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Paul Ryan, Fantasyland and the price of Chinese Tea

Perhaps it’s because I grew up in a fairly privileged upper-middle class world. I’m a third generation engineer whose routine involves contact with others of my social and educational background. For some reason, many of my friends have more conservative tendencies than do I. In many ways, I too remain conservative, especially on fiscal matters and sometimes even on social issues. But I’m definitely not an over-the-top, dogmatic, blind faith type of person. I like to look at things from different angles and think my way through them.

Having plenty of contact with the right wingers provides me with an unending source of entertainment and humor. Unlike trying to have an intelligent conversation with the likes of the Tea Party Patriots, many of my friends enjoy the sparring. They’ll actually “engage” in discussion and almost without exception, our conversations are spirited and fun. One of my more conservative friends recently sent me an email on the subject of Representative Paul Ryan’s budget proposal. Like many populist conservatives, Ryan’s siren song has its appeal – at least until you look under the covers. When my friend sent his missive, I responded to some of his “points”. For thought, I include his email (black) and my responses (blue) below.

Well, my friend . . . you knew my silence was merely transitory. I’ve been extremely busy, but did not intend to let you “off the hook” on this one. My goal now is brevity. Given the depth of the topic, that may be an unattainable goal, but I’ll give it a spin.

Often your brief comments make me pause to ask if you are simply pulling my chain or if you truly believe them. I’ll answer in this case as if it is the latter.

As a general rule, I’m doing both. You undoubtedly know I enjoy administering my own version of “shock therapy” and frequently do so by passing out small doses of truth to the unsuspecting. You’d really be shocked to know the ones I’m holding back.

As you know I have the greatest respect for you, further strengthened with your and Liz’s efforts for the Man on the Bench to find his identity and family. I took from the story the failure of government with its legislation designed to help people such as the “Mayor” but wound up with unforeseen consequences sentencing one man to obscurity and minimal assistance for years. You and Liz, private citizens, with little or minimal government assistance accomplished the task no one else was either willing or able to undertake.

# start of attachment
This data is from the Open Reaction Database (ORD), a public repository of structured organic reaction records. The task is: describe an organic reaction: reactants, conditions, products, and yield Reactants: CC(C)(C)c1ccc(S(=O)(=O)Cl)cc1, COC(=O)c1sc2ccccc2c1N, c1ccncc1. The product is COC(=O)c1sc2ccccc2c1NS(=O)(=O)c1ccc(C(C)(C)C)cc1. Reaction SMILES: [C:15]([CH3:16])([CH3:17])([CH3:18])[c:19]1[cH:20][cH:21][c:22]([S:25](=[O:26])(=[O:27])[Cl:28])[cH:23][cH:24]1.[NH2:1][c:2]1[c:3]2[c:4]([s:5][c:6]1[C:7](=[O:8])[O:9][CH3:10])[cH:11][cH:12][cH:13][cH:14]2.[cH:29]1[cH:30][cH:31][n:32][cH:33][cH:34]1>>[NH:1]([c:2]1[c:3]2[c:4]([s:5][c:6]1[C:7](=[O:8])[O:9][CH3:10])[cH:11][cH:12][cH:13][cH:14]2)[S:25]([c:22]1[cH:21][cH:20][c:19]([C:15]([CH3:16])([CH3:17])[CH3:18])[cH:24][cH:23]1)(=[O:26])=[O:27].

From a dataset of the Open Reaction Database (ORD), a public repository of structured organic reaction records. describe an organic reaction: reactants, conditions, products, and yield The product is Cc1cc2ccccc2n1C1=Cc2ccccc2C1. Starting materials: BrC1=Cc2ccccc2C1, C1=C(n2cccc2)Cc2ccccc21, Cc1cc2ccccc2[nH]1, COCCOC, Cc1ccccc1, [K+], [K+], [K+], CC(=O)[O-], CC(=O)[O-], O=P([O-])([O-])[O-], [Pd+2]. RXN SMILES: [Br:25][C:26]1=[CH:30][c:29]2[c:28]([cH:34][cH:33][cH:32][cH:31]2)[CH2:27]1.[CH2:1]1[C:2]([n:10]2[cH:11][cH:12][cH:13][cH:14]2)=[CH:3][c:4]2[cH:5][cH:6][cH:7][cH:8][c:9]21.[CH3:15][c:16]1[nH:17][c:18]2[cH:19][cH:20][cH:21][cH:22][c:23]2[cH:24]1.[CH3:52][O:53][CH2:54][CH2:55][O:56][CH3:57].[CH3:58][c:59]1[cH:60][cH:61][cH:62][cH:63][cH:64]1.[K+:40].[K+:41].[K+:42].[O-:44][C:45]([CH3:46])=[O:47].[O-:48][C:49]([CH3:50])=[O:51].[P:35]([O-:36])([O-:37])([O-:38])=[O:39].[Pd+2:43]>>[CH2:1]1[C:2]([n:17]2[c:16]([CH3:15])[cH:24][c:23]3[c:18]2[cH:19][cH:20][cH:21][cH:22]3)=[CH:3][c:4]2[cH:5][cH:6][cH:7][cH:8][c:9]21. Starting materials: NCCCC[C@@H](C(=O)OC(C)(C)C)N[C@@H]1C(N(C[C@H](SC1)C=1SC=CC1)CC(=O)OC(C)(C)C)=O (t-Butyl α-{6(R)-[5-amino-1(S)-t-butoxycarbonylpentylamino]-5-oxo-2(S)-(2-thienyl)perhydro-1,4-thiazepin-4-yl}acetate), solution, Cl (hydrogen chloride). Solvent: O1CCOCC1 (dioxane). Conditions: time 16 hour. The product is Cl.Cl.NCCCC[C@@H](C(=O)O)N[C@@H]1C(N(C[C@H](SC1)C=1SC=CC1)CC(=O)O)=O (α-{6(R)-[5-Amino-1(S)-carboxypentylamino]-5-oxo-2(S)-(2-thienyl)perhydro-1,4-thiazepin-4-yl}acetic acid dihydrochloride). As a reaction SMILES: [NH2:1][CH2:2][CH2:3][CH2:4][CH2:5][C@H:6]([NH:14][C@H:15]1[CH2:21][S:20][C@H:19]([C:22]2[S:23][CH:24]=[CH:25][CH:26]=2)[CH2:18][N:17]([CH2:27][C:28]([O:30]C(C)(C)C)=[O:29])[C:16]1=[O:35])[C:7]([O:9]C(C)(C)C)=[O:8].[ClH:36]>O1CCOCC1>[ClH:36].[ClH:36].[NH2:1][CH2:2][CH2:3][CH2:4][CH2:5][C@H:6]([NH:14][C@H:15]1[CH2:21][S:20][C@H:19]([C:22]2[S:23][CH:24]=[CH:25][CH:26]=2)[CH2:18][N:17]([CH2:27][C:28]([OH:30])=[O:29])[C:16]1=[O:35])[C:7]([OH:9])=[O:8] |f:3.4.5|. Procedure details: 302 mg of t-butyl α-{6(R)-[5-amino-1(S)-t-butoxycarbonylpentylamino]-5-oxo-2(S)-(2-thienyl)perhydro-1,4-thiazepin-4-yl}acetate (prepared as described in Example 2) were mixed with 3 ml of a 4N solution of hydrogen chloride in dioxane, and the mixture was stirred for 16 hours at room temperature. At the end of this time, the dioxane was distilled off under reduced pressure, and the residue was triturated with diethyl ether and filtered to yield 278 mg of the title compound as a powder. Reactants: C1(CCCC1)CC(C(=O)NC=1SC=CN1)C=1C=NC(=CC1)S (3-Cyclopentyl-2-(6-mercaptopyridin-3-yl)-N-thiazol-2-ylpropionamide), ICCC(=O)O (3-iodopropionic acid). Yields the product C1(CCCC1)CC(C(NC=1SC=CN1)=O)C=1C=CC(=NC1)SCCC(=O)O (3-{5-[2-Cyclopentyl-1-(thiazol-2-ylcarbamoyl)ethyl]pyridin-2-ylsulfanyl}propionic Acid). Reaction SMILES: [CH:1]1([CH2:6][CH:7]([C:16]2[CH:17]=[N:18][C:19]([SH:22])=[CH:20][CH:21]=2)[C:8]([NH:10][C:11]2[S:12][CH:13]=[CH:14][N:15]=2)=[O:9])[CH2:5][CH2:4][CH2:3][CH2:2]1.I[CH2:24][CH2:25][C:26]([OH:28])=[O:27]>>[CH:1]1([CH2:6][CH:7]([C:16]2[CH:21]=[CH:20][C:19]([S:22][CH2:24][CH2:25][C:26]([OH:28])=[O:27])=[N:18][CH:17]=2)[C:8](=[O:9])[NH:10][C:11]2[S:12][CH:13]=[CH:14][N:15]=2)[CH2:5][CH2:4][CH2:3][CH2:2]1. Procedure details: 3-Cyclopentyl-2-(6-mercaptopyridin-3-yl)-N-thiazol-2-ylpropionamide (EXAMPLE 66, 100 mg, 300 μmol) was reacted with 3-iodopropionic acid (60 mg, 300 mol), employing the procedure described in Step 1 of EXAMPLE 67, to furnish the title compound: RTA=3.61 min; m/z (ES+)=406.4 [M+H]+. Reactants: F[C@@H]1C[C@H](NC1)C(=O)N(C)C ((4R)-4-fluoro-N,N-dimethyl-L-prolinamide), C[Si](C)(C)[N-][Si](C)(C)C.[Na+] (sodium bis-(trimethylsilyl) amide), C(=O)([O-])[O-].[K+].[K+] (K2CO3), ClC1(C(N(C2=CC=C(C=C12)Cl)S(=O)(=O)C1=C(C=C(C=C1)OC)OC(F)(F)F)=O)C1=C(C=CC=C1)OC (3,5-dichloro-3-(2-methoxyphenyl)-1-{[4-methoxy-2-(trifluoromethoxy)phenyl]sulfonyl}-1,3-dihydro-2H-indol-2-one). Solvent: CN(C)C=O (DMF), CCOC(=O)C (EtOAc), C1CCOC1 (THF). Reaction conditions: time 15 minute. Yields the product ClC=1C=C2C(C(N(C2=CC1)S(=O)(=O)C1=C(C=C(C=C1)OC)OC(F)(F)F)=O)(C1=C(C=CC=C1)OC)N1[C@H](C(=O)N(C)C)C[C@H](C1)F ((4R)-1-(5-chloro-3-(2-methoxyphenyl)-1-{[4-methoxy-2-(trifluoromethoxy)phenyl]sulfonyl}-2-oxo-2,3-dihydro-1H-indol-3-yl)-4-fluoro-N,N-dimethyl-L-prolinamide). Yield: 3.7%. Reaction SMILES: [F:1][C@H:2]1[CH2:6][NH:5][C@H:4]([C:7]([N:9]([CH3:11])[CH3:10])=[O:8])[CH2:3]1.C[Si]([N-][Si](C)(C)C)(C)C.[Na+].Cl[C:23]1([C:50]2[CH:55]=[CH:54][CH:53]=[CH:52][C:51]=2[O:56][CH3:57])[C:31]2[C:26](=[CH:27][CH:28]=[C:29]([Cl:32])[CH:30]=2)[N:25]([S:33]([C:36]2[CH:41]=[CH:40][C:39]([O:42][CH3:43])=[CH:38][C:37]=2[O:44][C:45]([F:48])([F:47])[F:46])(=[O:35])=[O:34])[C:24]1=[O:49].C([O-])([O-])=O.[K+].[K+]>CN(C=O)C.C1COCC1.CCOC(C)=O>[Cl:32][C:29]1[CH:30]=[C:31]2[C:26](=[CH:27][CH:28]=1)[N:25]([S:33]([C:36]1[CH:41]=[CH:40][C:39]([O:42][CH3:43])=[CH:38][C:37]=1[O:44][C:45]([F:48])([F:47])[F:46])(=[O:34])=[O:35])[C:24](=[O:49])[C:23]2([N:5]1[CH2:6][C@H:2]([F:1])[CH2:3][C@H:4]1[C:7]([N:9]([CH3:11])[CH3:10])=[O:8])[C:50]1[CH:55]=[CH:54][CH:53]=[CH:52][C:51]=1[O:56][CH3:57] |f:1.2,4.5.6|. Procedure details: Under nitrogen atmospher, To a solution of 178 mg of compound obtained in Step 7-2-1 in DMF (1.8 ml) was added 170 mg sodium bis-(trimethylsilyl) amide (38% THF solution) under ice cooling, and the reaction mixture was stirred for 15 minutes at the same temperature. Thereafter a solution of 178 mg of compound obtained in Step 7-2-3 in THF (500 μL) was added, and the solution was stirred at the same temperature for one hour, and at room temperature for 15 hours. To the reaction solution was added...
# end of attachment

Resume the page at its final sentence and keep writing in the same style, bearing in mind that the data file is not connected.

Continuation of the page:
As the author of the book, I’ll suggest there are many messages buried in its pages. However, if I were to pick one it would be that in every human heart there is an element of goodness. It is easy to overlook and easier yet to forget. The Mayor served as the vehicle to allow people to open up and reveal that goodness even for a fleeting instant in time.

Your point of tax cuts for the wealthy is well taken. Some corporate executives, professional athletes and entertainers are paid extravagant sums that seem, at least to me, beyond the pale of the value they deliver. It’s tempting to propose that the rich should pay more but the highest 1% of wage earners now pay 40% of the taxes and the highest 10% pay 60% of our national taxes. That likely leaves you and I to make up the other 40% since over 50%, increasing annually, have no skin in the game and contribute not a dime in income taxes. Since I’m no longer making the millions that seem to leave you with this awesome burden.

“There are three kinds of untruths, lies, damned lies and statistics”. Benjamin Disraeli. I’m not sure of the source and validity of your numbers, but I believe no one disputes the fact that the concentration of wealth in this country is greater than at any time in the last century. The concentration of wealth accelerated dramatically in the last ten years. This raises many questions, however, I promised brevity. I’ll stop here with “Look at the consequences of such concentrations. History is replete with examples.”

While the temptation of taxing the upper 10% with heavier tax burdens, these further “contributions” to government produce absolutely nothing tangible in goods or services.